Home' Trinidad and Tobago Guardian : July 14th 2013 Contents B30
Sunday Guardian www.guardian.co.tt July 14, 2013
9.30 am: UpMarket, Festival of Fabulous Food
and Finds. Artisan craft and food fair.
Woodbrook Youth Facility, Hamilton-Holder
Street, Woodbrook. Info: 703-2169.
4 pm: His Excellency the President presents his
Oxygen Concert Series. Various performers. Free
and open to the public. Continues July 21. The
bandstand at the Botanic Gardens, Port-of-Spain.
5 pm: The bpTT Marionettes Chorale present
Landmarks. Conducted by Gretta Taylor and
Roger Henry. Featuring the children's, youth and
adult chorales performing Broadway, opera,
calypso, gospel and other genres of music.
Soloists include: Jacqueline Johnson, Feryal
Qudourah, Hermina Charles, Garfield
Washington, Marlon De Bique, Ayrice Wilson,
Leah Lewis and others. Queen's Hall, St Ann's.
Tickets and info: firstname.lastname@example.org
6 pm: The Trinidad Theatre Workshop stages
Fool For Love, by Sam Shepard. Directed by
Timmia Hearn Feldman. Starring Nickolai Salcedo,
Sindy Nurse and Errol "Blood" Roberts. Continues
until July 28 from Thur-Sun. Showtimes are 8 pm
daily and 6 pm on Sundays; tickets cost $150 with
complimentary bar. Trinidad Theatre Workshop,
cor Jerningham Avenue and Norfolk Street,
Belmont. Tickets and info: 624-8502 and
6 pm: Elle NYTT stages En Route. Modern and
contemporary dance works by Delton Frank,
Candice Ho Wong, Anika Marcelle, Megan
Navarro and LaShaun Prescott. The Little Carib
Theatre, corner White and Roberts streets,
Woodbrook. Info: see Elle NYTT's Facebook page
or call 788- 3553 or 391-3553.
Medulla Art Gallery shows Richard Mark
Rawlins' exhibition Steupps. Until July 24.
Rawlins will give an artist talk on July 17 at 7
pm. Medulla Art Gallery, 37 Fitt Street,
Woodbrook. Info and gallery hours: 740-7597 or
The National Museum and Art Gallery shows
Dear Joseph, an exhibition of works from the
national art collection. Featuring works by
Carlisle Chang, Sybil Atteck, Noel Vaucrosson
and others. Continues until March 15, 2014.
Gallery hours: Tue--Sat 10 am--6 pm. The Marie
Louise Hall of the National Museum and Art
Gallery, 117 Frederick Street, Port-of-Spain. Info:
9 pm: 5 Miles to Midnight play Live at
Woodford Cafe. Featuring Mark Hardy and Yung
Rudd. Advance ticket specials available.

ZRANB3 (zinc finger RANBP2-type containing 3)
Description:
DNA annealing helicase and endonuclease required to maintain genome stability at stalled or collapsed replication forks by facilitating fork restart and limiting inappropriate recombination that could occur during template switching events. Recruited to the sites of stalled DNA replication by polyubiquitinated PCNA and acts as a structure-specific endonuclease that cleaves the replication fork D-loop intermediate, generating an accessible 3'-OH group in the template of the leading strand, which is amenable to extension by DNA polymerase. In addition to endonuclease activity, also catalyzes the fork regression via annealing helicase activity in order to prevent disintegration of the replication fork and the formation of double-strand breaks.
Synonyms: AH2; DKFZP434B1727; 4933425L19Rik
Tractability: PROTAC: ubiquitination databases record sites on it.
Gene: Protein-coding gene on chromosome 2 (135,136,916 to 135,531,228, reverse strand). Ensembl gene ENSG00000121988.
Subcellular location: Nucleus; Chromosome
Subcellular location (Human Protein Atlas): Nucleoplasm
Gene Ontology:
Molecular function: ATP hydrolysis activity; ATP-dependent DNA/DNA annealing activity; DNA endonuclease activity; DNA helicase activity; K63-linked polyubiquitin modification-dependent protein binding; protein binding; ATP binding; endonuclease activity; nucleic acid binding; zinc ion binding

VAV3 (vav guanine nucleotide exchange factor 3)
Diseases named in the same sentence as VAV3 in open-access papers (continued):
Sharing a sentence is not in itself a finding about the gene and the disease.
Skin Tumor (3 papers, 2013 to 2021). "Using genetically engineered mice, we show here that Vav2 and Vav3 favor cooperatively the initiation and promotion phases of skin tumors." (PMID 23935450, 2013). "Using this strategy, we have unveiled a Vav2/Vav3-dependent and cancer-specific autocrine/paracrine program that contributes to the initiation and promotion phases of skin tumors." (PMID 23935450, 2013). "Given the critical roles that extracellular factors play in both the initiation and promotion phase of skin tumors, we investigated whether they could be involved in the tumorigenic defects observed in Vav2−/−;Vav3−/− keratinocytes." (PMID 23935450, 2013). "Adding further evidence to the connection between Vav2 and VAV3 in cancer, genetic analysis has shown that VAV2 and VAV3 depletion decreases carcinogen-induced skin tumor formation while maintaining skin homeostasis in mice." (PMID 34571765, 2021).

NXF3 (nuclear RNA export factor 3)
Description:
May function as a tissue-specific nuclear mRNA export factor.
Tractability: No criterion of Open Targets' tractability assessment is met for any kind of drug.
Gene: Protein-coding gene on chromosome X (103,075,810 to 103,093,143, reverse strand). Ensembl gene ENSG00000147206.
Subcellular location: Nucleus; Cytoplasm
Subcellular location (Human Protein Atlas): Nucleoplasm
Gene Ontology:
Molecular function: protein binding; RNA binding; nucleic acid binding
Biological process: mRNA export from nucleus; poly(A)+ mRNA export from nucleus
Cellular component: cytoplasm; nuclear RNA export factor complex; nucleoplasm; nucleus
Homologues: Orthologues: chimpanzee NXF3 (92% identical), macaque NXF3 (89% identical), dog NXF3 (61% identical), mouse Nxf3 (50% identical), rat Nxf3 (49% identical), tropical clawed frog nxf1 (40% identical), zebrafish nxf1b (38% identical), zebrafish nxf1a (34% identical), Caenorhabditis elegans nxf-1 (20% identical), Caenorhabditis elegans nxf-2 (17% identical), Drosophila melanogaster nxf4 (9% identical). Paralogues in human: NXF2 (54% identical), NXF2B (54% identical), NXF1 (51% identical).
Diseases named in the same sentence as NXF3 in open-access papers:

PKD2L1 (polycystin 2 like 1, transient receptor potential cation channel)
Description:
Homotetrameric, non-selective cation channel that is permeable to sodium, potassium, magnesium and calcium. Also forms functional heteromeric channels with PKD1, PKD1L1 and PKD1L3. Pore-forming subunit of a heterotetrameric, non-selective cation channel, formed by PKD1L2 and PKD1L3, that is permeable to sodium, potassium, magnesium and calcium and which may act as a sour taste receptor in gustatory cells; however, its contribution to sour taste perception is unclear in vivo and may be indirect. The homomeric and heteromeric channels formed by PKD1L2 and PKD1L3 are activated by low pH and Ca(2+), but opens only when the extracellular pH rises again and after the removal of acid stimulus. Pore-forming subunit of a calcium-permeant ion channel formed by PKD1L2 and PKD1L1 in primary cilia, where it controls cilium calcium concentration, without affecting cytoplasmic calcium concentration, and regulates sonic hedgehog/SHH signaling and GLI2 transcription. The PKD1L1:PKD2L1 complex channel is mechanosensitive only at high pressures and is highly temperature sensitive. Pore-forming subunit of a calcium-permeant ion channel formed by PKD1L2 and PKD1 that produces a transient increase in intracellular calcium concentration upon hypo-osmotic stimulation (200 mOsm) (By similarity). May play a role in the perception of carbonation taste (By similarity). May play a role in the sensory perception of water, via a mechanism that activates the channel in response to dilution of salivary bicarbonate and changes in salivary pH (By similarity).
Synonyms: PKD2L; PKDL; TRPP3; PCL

Woodford Cafe, Price Plaza, Chaguanas. Info and
6 pm: The Art Society presents Conversation
with the Elders 3: The Visual Arts in T&T in the
Last Quarter of the 20th Century. Panelists are
Sarah Becket, LeRoy Clarke, Marcia Des Vignes
and Trevor Byron; moderated by Diana Mahabir-
Wyatt. The Art Society, cor Jamaica Boulevard
and St Vincent Street, Federation Park, Port-of-
Spain. RSVP: email@example.com
10 am: Jouvay Ayiti hosts Mango Season Mas
Making Workshops. Workshops on the following
techniques, starting on days indicated, will run
for four consecutive Saturdays: July 20: Wire
bending; September 7: Papier mache. Cost: $800
per workshop series. Studio 66, 66 Sixth Street,
Barataria. Info: 353-8233 or e-mail
Visual artist Nyugen Smith recently
made a trip to Trinidad to recon-
nect with the place and people.
For much of June, the artist (whose first
name is pronounced "Nu-gen") spent time
with family and got acquainted with the
local art context. He also gave a talk at
Studio 66 in Barataria.
"I wanted to meet the artists who, up
until my trip, I only had exchanges with on
Facebook, Instagram and e-mail. I also
wanted to photograph my surroundings as
I moved around, learn about the artist cul-
ture, networks, galleries and jump into the
scene. I asked a lot of questions and I lis-
tened," he says.
It has been seven years since he visited
the island but his Caribbean heritage is a
strong force in his creative output.
Smith, who is of Trinidadian and Haitian
parentage, was born in New Jersey. He spent
his early years in Trinidad and eventually
moved to the US where he earned a BA in